Talking Boats with Surveyor Jonathan Klopman

Editor’s Note: This story was originally published in Soundings Magazine, part of Chris Landry’s ongoing “Talkin’ Boats” column, and it contains some excellent information from a member of the BoatUS Marine Insurance Catastrophe Field Team. Enjoy!

Jonathan Klopman has been a marine surveyor for more than 20 years. While he continues to perform prepurchase surveys, the bulk of his work involves damage surveys an accident investigations. He specializes in failure analysis of metals, wood and composites.

“If you’ve got something broken, I’ll tell you how it got that way,” says Klopman, 51, who founded his surveying company in 1990.

Some of a surveyor's tools of the trade

Klopman, who is based in Marblehead, Mass., also is a member of the BoatU.S. Marine Insurance Catastrophe Field Team that recovers and assesses hurricane-damaged boats. He has served as an expert witness in court cases and provides litigation support.

Klopman has owned both power and sailboats, including a Shields, an International 110 and a 1959 24-foot mahogany cruiser. Since 1999, he has owned a 1970 20-foot Bertram Bahia Mar. He is a regular speaker at The Landing School in Maine and helps teach a course in accident reconstruction for the American Boat and Yacht Council.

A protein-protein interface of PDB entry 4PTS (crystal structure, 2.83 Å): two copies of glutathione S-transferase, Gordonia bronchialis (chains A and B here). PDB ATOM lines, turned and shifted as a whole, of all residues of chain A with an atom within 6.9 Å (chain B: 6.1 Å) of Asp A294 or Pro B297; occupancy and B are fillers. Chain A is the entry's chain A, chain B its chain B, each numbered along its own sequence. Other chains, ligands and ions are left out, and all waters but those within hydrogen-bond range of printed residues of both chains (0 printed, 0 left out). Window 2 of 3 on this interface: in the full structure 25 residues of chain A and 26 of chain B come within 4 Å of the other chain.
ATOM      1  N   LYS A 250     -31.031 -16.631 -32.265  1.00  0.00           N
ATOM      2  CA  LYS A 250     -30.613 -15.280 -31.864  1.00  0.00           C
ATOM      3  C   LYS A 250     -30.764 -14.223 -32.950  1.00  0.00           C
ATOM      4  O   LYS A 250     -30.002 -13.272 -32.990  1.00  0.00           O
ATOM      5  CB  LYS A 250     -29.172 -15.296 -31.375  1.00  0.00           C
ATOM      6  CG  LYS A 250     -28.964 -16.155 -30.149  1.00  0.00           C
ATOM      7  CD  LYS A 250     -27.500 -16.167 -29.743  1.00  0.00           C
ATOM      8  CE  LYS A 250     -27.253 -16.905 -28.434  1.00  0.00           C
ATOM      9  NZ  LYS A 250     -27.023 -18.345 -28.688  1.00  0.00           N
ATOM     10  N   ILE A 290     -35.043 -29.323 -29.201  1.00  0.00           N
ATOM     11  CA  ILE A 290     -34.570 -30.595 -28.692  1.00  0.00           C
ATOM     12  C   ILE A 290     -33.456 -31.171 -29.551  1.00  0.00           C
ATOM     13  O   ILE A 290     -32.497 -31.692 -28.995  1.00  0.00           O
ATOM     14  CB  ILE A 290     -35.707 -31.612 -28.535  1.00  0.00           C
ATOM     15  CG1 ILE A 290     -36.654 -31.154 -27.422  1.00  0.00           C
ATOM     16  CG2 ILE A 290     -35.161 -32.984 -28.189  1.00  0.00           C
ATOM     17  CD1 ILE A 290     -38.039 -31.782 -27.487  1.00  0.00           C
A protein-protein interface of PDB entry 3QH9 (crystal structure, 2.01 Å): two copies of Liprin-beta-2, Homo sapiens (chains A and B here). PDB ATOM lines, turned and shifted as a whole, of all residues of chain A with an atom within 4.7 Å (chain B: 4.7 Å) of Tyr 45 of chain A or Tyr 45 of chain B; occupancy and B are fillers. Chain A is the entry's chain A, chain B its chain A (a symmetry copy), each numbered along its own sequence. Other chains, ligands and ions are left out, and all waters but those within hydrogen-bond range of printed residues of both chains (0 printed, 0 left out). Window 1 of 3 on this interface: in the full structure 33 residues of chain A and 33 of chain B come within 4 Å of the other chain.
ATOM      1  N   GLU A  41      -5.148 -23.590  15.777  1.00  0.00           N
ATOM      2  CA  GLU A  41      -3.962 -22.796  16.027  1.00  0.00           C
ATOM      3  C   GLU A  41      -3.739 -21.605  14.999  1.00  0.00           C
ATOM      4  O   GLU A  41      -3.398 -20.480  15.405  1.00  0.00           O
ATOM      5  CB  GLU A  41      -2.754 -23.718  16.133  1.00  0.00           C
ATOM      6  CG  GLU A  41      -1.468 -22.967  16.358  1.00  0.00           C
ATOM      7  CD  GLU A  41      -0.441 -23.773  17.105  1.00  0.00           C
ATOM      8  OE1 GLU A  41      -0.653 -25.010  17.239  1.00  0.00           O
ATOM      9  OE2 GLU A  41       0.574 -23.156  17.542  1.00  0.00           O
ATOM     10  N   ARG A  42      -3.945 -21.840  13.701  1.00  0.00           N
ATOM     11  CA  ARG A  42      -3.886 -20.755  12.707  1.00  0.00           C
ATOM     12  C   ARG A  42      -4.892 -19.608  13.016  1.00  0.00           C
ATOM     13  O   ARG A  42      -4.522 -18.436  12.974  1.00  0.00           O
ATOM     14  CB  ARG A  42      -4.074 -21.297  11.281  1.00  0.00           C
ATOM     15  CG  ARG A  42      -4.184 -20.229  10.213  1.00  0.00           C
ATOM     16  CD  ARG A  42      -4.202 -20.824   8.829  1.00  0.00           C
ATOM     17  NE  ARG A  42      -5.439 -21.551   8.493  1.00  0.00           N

Q: Describe what you do with the BoatU.S. Marine Insurance Catastrophe Field Team.
A: I’m a field surveyor. I find and identify the [hurricane-damaged] boats and determine the extent of the damage. At the beginning stages, it can be hide-and-seek. It is not unusual to find a boat — sunk, in the woods, you name it — two miles from the marina where it is supposed to be. It’s stressful; there’s a lot of pressure to get your work done, to get the resources you need onsite [cranes, barges, workboats] in an area that has been destroyed.

Read the rest on Talking Boats with Surveyor Jonathan Klopman

Read more about surveyors:

On Waterblogged: Do You Need a Surveyor?

On Marine Surveyors Earn Their Fee

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